Maus by Art Spiegelman

As time does what it does (goes on), the survivors of the Holocaust begin to become lost to us here in the present. As a young adult in her early 20s, I can’t say that I have any idea what World War Two was like. Of course I know the logistics of the war: who was in power in what country, the economic strife of Germany, who was on what side, the invasion in Poland, what blitzkerg means, Hilter not wanting to play nice with the Jews, the horrific happenings of concentration camps, etc. Thank you high school history class. But that is where my knowledge of the war ends. Luckily, Spiegelman draws a vivid picture of the Holocaust with the help of his father Vladek Spiegelman.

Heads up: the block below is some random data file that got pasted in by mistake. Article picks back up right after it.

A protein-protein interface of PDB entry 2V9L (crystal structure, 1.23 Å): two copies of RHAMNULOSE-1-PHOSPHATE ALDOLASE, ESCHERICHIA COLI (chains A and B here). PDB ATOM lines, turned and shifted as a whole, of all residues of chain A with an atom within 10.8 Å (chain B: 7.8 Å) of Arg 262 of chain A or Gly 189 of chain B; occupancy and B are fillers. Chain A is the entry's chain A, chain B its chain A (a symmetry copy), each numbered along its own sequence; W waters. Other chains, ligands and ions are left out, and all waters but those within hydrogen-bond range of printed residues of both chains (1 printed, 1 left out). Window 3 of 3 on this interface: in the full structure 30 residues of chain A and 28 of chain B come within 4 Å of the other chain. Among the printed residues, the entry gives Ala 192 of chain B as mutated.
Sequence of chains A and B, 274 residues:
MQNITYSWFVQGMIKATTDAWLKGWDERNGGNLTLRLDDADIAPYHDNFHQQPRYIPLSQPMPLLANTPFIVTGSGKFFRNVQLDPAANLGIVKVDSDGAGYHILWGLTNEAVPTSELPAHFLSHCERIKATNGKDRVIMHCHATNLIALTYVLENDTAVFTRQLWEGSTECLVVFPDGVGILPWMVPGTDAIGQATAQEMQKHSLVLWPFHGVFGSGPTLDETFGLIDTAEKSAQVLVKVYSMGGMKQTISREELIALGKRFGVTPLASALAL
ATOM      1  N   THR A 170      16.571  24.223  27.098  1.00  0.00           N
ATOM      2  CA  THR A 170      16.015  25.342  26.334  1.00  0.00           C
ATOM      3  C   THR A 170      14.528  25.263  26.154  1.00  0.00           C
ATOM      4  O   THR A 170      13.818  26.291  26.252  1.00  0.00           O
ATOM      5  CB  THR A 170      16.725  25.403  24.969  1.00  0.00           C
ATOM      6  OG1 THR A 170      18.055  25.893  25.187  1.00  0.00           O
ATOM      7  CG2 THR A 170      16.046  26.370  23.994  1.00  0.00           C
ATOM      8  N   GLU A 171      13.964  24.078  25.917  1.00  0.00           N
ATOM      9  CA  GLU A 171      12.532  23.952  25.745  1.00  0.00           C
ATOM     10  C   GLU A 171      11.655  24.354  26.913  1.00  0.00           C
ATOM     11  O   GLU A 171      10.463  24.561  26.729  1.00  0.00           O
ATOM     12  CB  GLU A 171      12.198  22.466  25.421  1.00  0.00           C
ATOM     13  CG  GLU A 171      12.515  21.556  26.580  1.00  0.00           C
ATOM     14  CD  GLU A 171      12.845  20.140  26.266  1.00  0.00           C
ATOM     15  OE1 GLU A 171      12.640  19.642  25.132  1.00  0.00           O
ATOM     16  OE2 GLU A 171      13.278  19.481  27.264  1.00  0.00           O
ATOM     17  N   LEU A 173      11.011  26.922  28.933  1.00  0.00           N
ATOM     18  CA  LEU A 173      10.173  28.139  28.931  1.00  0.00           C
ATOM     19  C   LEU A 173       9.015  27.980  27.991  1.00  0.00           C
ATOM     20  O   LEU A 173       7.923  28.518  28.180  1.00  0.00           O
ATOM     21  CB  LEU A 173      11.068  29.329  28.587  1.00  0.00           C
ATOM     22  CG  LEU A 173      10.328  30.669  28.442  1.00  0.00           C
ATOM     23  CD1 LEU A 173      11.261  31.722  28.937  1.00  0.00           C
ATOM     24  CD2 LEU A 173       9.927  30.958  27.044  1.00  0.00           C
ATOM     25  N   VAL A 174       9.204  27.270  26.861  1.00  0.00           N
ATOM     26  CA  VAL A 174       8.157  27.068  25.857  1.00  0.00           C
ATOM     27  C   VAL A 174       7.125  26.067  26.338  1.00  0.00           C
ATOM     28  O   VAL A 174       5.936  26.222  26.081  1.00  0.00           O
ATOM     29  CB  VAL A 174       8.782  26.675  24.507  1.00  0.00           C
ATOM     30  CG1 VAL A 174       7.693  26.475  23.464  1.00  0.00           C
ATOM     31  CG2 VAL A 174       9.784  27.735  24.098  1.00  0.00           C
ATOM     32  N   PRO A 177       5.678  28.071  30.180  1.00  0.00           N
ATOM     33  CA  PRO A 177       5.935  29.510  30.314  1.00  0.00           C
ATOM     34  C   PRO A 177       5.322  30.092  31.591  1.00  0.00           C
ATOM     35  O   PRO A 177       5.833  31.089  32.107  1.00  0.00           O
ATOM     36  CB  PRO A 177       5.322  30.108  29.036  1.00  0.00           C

The entire story is told from the perpective of Vladek Spiegelman, a young Jewish man living in Poland. It begins when he first meets his wife-to-be Anja and progresses through the strife he, his family and friends have to endure once the second World War begins – from the invasion into his home country right up until escaping Aucshwitz and the war ending. His son, Artie, who is the author of his novel, writes down and records his father telling his story with the ambitions of writing the novel we are reading. Artie is telling us the story of his book’s birth as Vladek tells his story of the Holocaust. It is important to emphasize that this is Vladek’s story, not the story. Spiegelman only recounts what Vladek remembers as he is unsure as to what happened in other parts of the war (he can only rely on what he has heard).